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Breakfast Club

movie reviewmovie reviewvideo review out of 4

All-Reviews.com Movie Review: Breakfast Club

Starring: Molly Ringwald, Ally Sheedy
Director: John Hughes
Rated: R
RunTime: 92 Minutes
Release Date: February 1985
Genres: Comedy, Drama


*Also starring: Emilio Estevez, Anthony Michael Hall, Judd Nelson, Paul Gleason



Review by Andrew Hicks
2½ stars out of 4

A woman claiming to be my #1 fan has begged me for months to watch and review this 80's staple and, not wanting to get my ankles shattered with a sledgehammer, I decided to oblige her. She told me THE BREAKFAST CLUB was her favorite movie and she'd watched it scores of times and even reenacted the movie herself with action figures. I expected it to be good--after all, this woman has the good taste to be obsessed with my writing. Of course, it turns out I didn't like THE BREAKFAST CLUB as much as I thought I would and only gave it a two-and-a-half star rating, so I may get the sledgehammer treatment yet.

The movie works in theory--an ambitious teen comedy from John Hughes (WEIRD SCIENCE, FERRIS BUELLER'S DAY OFF) taking place almost entirely in a high school library where five completely different students are spending their Saturday in detention for one transgression or another. The concept appealed to me, as did the movie's opening, which featured voice-overs from each of the characters as they arrived for their punishment (to the background strains of an extended version of Simple Minds' "Don't You Forget About Me"). I kept waiting for some brilliant comedy dialogue to come along, but except for a few small laughs, not too much entertainment transpired.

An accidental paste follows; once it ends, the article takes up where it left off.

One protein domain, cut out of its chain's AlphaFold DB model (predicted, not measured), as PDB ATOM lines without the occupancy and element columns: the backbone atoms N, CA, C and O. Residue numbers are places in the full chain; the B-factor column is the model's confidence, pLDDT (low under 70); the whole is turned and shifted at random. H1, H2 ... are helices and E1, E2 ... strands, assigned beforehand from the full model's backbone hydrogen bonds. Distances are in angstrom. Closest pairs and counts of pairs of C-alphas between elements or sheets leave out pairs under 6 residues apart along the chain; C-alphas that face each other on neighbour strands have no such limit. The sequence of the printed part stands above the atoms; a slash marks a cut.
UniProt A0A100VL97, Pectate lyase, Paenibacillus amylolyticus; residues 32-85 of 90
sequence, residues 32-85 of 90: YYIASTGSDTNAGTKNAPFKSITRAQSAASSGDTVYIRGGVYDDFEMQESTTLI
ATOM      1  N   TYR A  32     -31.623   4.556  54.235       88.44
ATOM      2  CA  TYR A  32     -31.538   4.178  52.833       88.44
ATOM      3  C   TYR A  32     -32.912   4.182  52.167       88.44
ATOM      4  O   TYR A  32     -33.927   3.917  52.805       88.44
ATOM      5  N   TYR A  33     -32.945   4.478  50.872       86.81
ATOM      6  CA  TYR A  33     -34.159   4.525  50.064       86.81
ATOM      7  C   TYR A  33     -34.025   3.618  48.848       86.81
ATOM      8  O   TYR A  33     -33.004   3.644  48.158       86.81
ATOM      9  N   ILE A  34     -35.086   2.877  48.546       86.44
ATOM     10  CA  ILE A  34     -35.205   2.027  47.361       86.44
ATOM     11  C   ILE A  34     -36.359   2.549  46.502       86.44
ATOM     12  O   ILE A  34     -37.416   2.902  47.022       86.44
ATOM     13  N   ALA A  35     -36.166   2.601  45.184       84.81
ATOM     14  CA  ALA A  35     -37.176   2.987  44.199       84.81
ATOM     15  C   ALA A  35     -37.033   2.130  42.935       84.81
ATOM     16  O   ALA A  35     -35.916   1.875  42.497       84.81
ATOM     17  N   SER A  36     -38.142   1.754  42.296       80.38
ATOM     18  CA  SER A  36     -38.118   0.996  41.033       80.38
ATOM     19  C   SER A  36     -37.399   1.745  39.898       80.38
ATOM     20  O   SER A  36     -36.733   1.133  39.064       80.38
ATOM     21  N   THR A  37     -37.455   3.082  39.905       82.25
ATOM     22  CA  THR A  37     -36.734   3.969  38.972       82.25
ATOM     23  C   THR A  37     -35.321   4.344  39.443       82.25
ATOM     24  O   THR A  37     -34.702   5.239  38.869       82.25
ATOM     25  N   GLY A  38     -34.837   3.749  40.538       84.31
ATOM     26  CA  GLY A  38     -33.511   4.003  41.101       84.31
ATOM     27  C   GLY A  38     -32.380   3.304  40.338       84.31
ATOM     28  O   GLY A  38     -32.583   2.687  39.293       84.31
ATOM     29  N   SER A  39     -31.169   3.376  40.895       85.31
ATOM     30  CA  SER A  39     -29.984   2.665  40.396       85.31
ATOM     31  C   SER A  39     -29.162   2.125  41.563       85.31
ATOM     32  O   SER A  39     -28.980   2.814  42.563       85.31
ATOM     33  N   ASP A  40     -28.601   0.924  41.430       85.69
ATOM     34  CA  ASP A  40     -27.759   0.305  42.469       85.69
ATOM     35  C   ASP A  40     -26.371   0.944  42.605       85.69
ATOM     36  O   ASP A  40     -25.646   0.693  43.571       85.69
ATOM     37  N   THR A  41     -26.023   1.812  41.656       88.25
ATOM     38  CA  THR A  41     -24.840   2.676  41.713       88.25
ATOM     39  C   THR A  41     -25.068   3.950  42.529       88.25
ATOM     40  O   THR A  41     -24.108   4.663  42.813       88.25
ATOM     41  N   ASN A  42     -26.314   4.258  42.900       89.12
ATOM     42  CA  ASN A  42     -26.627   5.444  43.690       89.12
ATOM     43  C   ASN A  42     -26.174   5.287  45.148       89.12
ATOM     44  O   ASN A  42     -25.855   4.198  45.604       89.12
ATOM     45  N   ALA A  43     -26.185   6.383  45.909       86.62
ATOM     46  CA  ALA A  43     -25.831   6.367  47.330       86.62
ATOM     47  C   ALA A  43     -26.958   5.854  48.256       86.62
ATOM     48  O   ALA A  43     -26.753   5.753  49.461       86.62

The characters are cut out of the basic teen stereotypes. There's the rebellious Neanderthal (Judd Nelson, who might as well be called Judd Dredd), the stuck-up "princess" (Molly Ringwald, entering her eighth minute of fame here), the wrestling-letter jock (Emilio Estevez), the brainy nerd (Anthony Michael Hall) and the antisocial freak (Ally Sheedy). These five people would normally never associate with each other, but the circumstances force them to get to know each other and eventually, as the laws of predictability clearly state, become friends.

Predictability reigns supreme in THE BREAKFAST CLUB without ever having any original insights to redeem it. When you have a movie that consists of 95% dialogue, the dialogue better be something good, alternatingly funny or poignant. The majority of the time, THE BREAKFAST CLUB is neither. And when the climactic moment you knew was coming finally arrives, it seems out of place. All of a sudden, the characters launch into speeches about how bad their lives are. Ringwald's got pressure from her friends, Estevez has a domineering father who's trying to regain his lost youth through his son, Nelson's home life sucks, Hall is flunking shop class and Sheedy is just plain nuts. These monologues should be dramatic or touching, but something's missing and I'm not quite sure what. The performances are all good, but something in the writing is lacking here and in the rest of the movie.

THE BREAKFAST CLUB has always been touted as one of the quintessential teen movies of the 80's and, like I said, I was expecting it to be one, but it let me down by combining a predictable plot with bad writing. It's also unnecessarily depressing at parts, with an ending that's supposed to make up for all the angst-ridden arguments. [WARNING: Don't read this part if you don't want to know the ending.] Out of nowhere, Ringwald, who has stated repeatedly how much she hates Nelson and spent the movie arguing with him, suddenly starts making out with him for no reason at all. It's almost as contrived as having Ringwald give Sheedy a makeover. Suddenly she's a _beautiful_ freak and Estevez likes her. The end.

I guess I'll have to notify my #2 fan that she's just been promoted.

Copyright 1996 Andrew Hicks

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